Lesotho's troubled road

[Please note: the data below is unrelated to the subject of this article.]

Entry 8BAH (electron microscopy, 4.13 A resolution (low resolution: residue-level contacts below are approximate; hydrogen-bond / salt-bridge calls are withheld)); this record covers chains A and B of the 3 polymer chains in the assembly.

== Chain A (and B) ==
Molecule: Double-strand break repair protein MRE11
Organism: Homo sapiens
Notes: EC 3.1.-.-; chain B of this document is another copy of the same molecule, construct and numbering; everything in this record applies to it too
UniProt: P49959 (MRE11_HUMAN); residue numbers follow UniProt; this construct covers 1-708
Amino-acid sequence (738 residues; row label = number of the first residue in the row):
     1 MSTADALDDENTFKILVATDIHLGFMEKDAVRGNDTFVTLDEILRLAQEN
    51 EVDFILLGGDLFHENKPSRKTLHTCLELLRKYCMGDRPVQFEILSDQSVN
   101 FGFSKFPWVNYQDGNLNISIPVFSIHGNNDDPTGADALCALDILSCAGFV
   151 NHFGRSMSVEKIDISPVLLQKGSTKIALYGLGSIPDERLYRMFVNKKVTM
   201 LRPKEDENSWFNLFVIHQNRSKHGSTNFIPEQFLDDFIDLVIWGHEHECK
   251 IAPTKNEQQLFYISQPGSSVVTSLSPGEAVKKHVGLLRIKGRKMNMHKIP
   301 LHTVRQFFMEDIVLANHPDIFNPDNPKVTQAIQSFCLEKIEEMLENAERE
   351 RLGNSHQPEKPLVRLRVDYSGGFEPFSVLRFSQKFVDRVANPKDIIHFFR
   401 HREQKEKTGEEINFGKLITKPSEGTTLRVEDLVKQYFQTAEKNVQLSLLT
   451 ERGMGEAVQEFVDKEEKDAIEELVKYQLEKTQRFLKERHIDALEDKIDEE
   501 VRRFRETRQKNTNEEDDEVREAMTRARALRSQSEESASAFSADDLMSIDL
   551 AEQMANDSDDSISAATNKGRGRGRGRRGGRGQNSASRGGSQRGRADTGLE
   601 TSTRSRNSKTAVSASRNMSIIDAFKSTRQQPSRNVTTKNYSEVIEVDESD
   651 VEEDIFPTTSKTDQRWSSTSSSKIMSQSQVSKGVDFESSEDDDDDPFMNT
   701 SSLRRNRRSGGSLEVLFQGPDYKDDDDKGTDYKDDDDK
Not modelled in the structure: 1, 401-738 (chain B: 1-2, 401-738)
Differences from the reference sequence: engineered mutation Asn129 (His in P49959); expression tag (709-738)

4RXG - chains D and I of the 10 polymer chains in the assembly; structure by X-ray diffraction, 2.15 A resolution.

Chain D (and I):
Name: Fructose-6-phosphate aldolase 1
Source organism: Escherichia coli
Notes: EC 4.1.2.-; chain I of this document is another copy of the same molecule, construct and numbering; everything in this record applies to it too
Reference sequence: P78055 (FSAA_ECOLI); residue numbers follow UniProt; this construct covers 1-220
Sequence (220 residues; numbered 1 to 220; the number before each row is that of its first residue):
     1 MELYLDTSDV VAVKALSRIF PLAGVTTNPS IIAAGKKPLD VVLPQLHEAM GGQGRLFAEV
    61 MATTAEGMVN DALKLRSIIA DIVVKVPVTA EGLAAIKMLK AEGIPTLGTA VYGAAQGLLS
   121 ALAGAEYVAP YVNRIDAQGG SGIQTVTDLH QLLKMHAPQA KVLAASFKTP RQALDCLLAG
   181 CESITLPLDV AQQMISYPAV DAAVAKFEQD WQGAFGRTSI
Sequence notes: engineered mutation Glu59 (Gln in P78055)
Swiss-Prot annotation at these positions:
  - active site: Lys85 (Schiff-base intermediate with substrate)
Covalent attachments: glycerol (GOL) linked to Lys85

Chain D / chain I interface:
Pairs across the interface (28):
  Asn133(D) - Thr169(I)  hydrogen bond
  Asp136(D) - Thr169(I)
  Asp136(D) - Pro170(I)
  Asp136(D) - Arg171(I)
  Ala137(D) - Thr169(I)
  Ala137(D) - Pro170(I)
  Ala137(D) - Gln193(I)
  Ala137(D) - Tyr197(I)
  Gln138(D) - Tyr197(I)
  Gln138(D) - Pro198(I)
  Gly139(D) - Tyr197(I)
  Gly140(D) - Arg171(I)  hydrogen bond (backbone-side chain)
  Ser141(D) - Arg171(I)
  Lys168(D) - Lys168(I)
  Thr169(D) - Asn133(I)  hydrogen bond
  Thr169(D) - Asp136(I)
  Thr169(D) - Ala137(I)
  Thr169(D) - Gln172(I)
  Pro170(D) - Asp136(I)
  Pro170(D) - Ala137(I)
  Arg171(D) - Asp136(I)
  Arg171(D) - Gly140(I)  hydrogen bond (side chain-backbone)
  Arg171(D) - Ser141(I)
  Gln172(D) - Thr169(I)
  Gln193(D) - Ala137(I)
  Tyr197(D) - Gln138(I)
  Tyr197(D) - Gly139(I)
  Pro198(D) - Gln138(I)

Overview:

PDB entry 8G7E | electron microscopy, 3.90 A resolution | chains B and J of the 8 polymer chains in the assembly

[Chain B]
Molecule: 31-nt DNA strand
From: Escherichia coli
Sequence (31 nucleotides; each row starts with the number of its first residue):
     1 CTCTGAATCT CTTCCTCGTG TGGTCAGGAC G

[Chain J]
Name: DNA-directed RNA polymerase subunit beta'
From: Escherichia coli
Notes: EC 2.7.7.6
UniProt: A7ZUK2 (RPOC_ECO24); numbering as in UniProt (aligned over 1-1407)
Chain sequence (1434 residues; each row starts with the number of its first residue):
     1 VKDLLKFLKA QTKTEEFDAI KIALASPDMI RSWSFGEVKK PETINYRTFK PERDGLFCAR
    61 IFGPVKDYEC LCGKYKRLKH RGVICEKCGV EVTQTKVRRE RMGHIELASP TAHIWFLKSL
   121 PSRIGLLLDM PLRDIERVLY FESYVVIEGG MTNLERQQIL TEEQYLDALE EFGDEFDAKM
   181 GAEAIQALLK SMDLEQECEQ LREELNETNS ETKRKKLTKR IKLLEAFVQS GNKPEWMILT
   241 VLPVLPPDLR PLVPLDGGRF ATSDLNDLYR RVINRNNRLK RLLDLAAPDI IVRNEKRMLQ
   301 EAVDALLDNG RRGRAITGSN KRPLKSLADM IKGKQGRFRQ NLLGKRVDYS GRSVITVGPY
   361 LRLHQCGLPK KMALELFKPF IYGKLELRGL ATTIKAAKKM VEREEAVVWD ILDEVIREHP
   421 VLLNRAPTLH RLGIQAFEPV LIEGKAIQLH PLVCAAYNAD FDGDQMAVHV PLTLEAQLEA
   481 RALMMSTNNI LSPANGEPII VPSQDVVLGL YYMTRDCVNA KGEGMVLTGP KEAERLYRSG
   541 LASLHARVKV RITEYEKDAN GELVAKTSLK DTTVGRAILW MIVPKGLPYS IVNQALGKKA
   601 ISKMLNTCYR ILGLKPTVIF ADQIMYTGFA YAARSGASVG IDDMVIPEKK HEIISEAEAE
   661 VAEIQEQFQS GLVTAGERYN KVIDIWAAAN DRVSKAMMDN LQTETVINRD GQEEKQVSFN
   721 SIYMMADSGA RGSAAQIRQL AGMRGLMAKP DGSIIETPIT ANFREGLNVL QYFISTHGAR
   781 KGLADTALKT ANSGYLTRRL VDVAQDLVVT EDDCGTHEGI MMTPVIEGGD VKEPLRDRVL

This brief reports describes the reasons and consequences of the coup d’etat in Lesotho on 20 January this year. The government of Prime Minister Leabua Jonathan and his ruling party faced two interrelated problems before the coup: waning domestic support for the BNP and the Lesotho government’s inability to contain conflict with the South African government. South Africa’s deteriorating domestic environment spilled over into Lesotho, undercutting its recently improved economy. Dissatisfaction followed the cancellation of the September 1985 elections, adding to disenchantment with governmental tolerance of South African refugees in Lesotho and the anarchical actions of the BNP’s Youth League. The government was based on a policy of brinkmanship with Pretoria, which invited retaliation by South Africa. After the coup, the Military Council accorded enhanced power to Moshoeshoe II which may pave the way to a constitutional monarchy, despite disagreement among the various groups and parties. The King will have to distance himself from his traditional sympathies with the MFP. It is important to demonstrate a return to stable conditions. South Africa has complicated this by its association with various opposition parties and demands that its security concerns should receive immediate attention. This could stretch the capabilities of the Military Council, which might undermine the new regime’s legitimacy and staying power. The restoration of stability should be an internal matter, though regional realities cannot be ignored.